Master Chuck Chirdon
Rokudan (6th Dan) Ji Do Kwan Kong Su Do
Martial Arts Biography
Master Chuck Chirdon started his martial arts career in February 1971, after witnessing a karate demonstration at his high school given by a student of Master Thomas Benich. Master Tom Benich, Sensei Vic Claycomb and Grand Master Melvin Russell had just opened Koroshi School of Defense in Painesville, Ohio. Master Chirdon, then 15 years old, began what would be a training schedule that would result in his being at the school almost every evening of the week for many years.
Shortly after this start, Master Chirdon began attending tournaments with Master Tom Benich many times per month. This would continue for the next 10 years, resulting in Master Chuck Chirdon establishing a winning record in both Kata and Kumite in the respective ranks and weight class. Master Chirdon's instruction intensified under the direction of Master Tom Benich, assisted by Grand Master Melvin Russell.
Master Chuck Chirdon received his Shodan, or 1st degree Black Belt, in August of 1973 along with Master Craig Clinton, another of Master Benich's students. Master Chirdon trained for the first 8 years alongside Master Craig Clinton, Master Charles Brown, and Sensei Bob Breedlove, just to mention a few of the top Koroshi black belt students and tournament point winners over the years.
Master Chuck Chirdon's principle instructor, Master Tom Benich, received his Black Belt in Tank Soo Do from Commander John M. Kistler at Miami University. Master Benich went on to work under Sensei Robert C. Moore in Ji Do Kwan in the Cleveland, Ohio area for many years. Master Benich eventually began instruction under Ill Joo Kim in Song Moo Kwan in Akron, Ohio.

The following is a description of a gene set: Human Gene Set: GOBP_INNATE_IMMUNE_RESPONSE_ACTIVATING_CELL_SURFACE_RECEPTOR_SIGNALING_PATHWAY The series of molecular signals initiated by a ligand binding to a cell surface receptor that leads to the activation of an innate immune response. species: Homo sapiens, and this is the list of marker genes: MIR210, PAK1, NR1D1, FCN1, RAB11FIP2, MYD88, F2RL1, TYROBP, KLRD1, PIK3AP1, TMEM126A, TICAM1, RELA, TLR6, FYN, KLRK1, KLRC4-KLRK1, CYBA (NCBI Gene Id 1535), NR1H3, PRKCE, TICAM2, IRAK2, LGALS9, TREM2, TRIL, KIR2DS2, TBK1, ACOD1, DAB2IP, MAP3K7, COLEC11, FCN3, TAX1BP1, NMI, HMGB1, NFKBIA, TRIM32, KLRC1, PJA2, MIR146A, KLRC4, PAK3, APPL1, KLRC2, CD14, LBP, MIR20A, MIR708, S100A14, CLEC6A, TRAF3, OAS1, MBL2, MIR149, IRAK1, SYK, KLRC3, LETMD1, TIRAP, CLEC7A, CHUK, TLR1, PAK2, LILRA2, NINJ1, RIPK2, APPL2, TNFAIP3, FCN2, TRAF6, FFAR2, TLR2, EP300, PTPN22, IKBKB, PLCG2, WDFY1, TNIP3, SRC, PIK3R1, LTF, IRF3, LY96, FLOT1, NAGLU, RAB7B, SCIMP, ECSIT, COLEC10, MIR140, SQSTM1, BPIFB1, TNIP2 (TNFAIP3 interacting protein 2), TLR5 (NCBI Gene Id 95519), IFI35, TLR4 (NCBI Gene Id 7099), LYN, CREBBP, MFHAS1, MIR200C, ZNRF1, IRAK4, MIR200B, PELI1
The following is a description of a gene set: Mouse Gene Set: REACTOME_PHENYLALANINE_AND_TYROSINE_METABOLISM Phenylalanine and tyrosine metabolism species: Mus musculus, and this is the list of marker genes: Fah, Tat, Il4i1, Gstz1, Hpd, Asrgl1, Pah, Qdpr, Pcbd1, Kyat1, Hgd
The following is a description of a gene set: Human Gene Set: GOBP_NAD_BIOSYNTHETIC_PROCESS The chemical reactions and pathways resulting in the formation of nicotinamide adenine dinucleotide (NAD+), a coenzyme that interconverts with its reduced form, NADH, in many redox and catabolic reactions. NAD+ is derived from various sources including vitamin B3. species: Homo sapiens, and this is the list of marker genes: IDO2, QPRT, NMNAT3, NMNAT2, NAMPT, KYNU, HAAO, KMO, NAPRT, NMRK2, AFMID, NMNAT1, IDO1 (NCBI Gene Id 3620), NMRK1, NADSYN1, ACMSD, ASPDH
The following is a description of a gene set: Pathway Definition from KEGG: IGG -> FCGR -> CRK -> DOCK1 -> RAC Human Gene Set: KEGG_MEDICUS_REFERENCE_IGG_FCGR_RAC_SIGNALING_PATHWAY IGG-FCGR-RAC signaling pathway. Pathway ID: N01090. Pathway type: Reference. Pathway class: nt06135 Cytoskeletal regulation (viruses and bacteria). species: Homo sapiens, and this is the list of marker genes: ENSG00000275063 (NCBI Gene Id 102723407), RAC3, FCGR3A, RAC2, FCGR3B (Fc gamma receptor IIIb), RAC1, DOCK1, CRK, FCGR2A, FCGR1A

It should be noted that Sensei Robert Moore and the Ji do Kwan system had a major influence in the origins of the Koroshi School of Defense system taught by Master Tom Benich. Many of the top practitioners of this system in Ohio; Al Fuzy, Curtis Herrington and Paul Ornowski, maintained close contact with Master Chirdon and the Koroshi team over the years.
Master Benich's training, and subsequently Master Chirdon's training, was heavily influenced by other systems such as Shuri when they both worked with people like Jim McClain in Bedford, Ohio as well as through the other top Okinawan practitioners associated with the USKA, United States Karate Association. Additional influence came through AlGene Caraulia, founder of the Karate Institute in Cleveland. Master Chirdon participated as a team member of the Cleveland Black Belt Team, with Master Benich, under the direction of Al Gene.
Master Chirdon continued to instruct and operate Koroshi School of Defense with Master Benich, Grand Master Russell, Sensei Breedlove, and Master Clinton after his promotion to ShoDan, and then Ni Dan. During this time, Master Chirdon also continued competing nationwide with Master Benich and Master Clinton in both point contact and full contact tournaments over the next 8 years. One of the most exciting times was the 1975 Midwest Karate championships in St. Louis, where Master Benich, Master Chirdon, and Master Clinton all placed 1st in their respective weight classes. Another time, Master Chirdon and Master Benich were seeded fighters in the first Battle of Atlanta, hosted by Joe Corley.
Towards the end of this heavy time of competition, the original Koroshi dojo was closed so that Master Chirdon, Master Benich, and other black belts could have the time necessary to pursue career objectives more aggressively. After the closing of the original dojo, Master Chirdon continued to instruct both privately and through the Painesville YMCA. He also began training in boxing with one of Master Craig Clinton's black belts, Sensei Marty Eudell, as a way to increase the intensity needed for full contact martial arts training. All of this continued until Master Chirdon's move to Iowa, after accepting an engineering management position with a plastics company in 1982.
While living in Iowa for the next two years, Master Chirdon started a branch of the Koroshi School in the town he was living, Eldora. His students included most of the town's police officers. Master Chirdon's wife, Sensei Anita Chirdon had begun training in Ohio with Master Chuck Chirdon, Master Buddy Brown, and Master Craig Clinton. She then continued her training in Iowa through the rank of brown belt. It was also while in Iowa that Master Chirdon would get news that his original instructor and best friend, Master Tom Benich, was killed in an airplane crash, April 1982.